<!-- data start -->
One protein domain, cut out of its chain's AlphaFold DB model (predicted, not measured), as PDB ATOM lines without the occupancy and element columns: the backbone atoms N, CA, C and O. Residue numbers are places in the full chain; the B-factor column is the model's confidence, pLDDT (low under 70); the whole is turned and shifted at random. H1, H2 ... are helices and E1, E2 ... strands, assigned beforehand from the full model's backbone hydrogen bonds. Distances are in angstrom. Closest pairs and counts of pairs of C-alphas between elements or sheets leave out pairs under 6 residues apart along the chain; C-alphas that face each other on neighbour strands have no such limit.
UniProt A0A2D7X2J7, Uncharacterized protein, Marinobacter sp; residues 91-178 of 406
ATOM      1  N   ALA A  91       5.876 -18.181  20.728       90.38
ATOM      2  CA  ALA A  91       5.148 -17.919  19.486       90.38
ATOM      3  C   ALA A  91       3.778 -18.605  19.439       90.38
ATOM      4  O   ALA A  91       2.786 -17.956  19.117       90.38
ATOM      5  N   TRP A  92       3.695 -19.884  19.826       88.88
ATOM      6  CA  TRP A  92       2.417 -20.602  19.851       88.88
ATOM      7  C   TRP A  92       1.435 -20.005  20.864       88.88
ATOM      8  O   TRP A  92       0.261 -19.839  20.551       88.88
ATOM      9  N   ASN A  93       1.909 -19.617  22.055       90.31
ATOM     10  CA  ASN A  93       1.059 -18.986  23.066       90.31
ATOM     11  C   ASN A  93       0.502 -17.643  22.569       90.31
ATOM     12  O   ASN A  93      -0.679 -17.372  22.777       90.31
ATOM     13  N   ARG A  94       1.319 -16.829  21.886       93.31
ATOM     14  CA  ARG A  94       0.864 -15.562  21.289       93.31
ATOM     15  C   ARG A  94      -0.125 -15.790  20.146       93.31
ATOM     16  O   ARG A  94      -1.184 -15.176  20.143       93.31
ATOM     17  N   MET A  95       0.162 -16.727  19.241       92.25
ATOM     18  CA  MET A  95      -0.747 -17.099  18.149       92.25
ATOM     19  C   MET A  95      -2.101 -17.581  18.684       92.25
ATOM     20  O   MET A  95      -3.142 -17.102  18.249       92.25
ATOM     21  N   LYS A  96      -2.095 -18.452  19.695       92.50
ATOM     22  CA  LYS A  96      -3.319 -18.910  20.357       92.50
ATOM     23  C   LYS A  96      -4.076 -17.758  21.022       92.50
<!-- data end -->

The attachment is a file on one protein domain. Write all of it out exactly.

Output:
One protein domain, cut out of its chain's AlphaFold DB model (predicted, not measured), as PDB ATOM lines without the occupancy and element columns: the backbone atoms N, CA, C and O. Residue numbers are places in the full chain; the B-factor column is the model's confidence, pLDDT (low under 70); the whole is turned and shifted at random. H1, H2 ... are helices and E1, E2 ... strands, assigned beforehand from the full model's backbone hydrogen bonds. Distances are in angstrom. Closest pairs and counts of pairs of C-alphas between elements or sheets leave out pairs under 6 residues apart along the chain; C-alphas that face each other on neighbour strands have no such limit.
UniProt A0A2D7X2J7, Uncharacterized protein, Marinobacter sp; residues 91-178 of 406
ATOM      1  N   ALA A  91       5.876 -18.181  20.728       90.38
ATOM      2  CA  ALA A  91       5.148 -17.919  19.486       90.38
ATOM      3  C   ALA A  91       3.778 -18.605  19.439       90.38
ATOM      4  O   ALA A  91       2.786 -17.956  19.117       90.38
ATOM      5  N   TRP A  92       3.695 -19.884  19.826       88.88
ATOM      6  CA  TRP A  92       2.417 -20.602  19.851       88.88
ATOM      7  C   TRP A  92       1.435 -20.005  20.864       88.88
ATOM      8  O   TRP A  92       0.261 -19.839  20.551       88.88
ATOM      9  N   ASN A  93       1.909 -19.617  22.055       90.31
ATOM     10  CA  ASN A  93       1.059 -18.986  23.066       90.31
ATOM     11  C   ASN A  93       0.502 -17.643  22.569       90.31
ATOM     12  O   ASN A  93      -0.679 -17.372  22.777       90.31
ATOM     13  N   ARG A  94       1.319 -16.829  21.886       93.31
ATOM     14  CA  ARG A  94       0.864 -15.562  21.289       93.31
ATOM     15  C   ARG A  94      -0.125 -15.790  20.146       93.31
ATOM     16  O   ARG A  94      -1.184 -15.176  20.143       93.31
ATOM     17  N   MET A  95       0.162 -16.727  19.241       92.25
ATOM     18  CA  MET A  95      -0.747 -17.099  18.149       92.25
ATOM     19  C   MET A  95      -2.101 -17.581  18.684       92.25
ATOM     20  O   MET A  95      -3.142 -17.102  18.249       92.25
ATOM     21  N   LYS A  96      -2.095 -18.452  19.695       92.50
ATOM     22  CA  LYS A  96      -3.319 -18.910  20.357       92.50
ATOM     23  C   LYS A  96      -4.076 -17.758  21.022       92.50